5. Erik Gravrok

    Associate

    Joined: 31 Oct 2018

    Posts: 7

    I am stable when I take the speed down to 4500mhz and 1.55 voltage, but not sure how/if i can take the volt any lower and still be stable.

    Is 1.55 volts too much?
     
  6. Nickolp1974

    Soldato

    Joined: 15 May 2012

    Posts: 5,392

    Location: Louth, lincs

    The voltages that you need to adjust is SA and vccio, getting these right is crucial for higher speeds.
    For 24/7 1.55v will be fine, I've tested upto 2.05v(for benchmarking only) on dram with no issues.
     
  7. Erik Gravrok

    Associate

    Joined: 31 Oct 2018

    Posts: 7

    Ah OK! Do you have any guidelines or links that explains how I can do this??
     
  8. Nickolp1974

    Soldato

    Joined: 15 May 2012

    Posts: 5,392

    Location: Louth, lincs

    For my sticks at 4133mhz C12 with tight sub timings I need 1.4v vccio and 1.3625v SA.

    What I would do for high speeds 4k+ start at 1.25v on both and then take each one up 0.05v at a time but do vccio 1st so for example

    1.3v io, 1.25v sa
    1.3v io, 1.3v sa
    1.35v up, 1.3v as etc

    Once you get in Windows test with a mem stability program, xtu men stress test or prime, once stable try and work voltages down a little but in smaller increments.
     
  9. Erik Gravrok

    Associate

    Joined: 31 Oct 2018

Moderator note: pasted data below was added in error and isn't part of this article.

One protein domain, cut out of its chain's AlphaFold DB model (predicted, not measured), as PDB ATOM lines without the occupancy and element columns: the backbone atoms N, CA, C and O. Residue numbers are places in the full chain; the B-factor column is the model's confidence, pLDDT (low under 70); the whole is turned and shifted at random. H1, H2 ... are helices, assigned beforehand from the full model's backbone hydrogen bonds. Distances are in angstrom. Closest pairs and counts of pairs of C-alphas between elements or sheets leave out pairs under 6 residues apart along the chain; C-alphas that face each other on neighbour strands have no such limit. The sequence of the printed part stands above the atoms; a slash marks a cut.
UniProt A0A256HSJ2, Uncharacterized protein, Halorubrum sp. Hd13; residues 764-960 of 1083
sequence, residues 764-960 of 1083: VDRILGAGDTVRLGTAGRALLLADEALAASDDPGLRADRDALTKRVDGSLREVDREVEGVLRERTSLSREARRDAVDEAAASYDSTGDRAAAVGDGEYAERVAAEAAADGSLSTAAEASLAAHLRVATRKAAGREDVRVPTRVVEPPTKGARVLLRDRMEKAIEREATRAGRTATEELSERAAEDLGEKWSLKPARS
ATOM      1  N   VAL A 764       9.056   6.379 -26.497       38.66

Posts: 7

    Will deffo try this out when I got the time for it, since it seems very timeconsuming! Thnx alot
     
  10. Nickolp1974

    Soldato

    Joined: 15 May 2012

    Posts: 5,392

    Location: Louth, lincs

    All memory tweaking is very time consuming. Getting a high speed kit is not always a good thing because if your board or imc can't handle the speed then your going to have to set timings yourself instead of just using XMP. Now you have one of the best boards for mems tweaking so assumining the imc is ok on your cpu it should be just a case of tuning SA/IO volts, not 100% on 24/7 max volts for these but I wouldn't go past 1.4v. Maybe just for testing upto 1.45v
     
  11. Erik Gravrok

    Associate

    Joined: 31 Oct 2018

    Posts: 7

    It did crash and reboot the other day, and then it had changed the voltages you speak of, both, to around 1,3ish and it was in the red in bios. Does that matter?
     
  12. Nickolp1974

    Soldato

    Joined: 15 May 2012

    Posts: 5,392

    Location: Louth, lincs

    They will probably need to be in the red to run anything above 4000mhz
     
  13. Erik Gravrok

    Associate

    Joined: 31 Oct 2018

    Posts: 7

    Ah ok, and that is not damaging? Hence the red
     
  14. Silent_Scone

    Capodecina

    Joined: 5 Sep 2011

    Posts: 12,562

    Location: Surrey

    You should try to keep VCCSA to below 1.4v. 4600MHz is going to be tough to get unconditionally stable, so you need to evaluate what you want those speeds for.

    Be sure to try Maximus Tweak Modes 1 and 2, both offer advantages depending on IMC variance, with Mode 2 offering more relaxed memory sub sets.

    Use RAM Test to evaluate memory stability. https://www.karhusoftware.com/ramtest/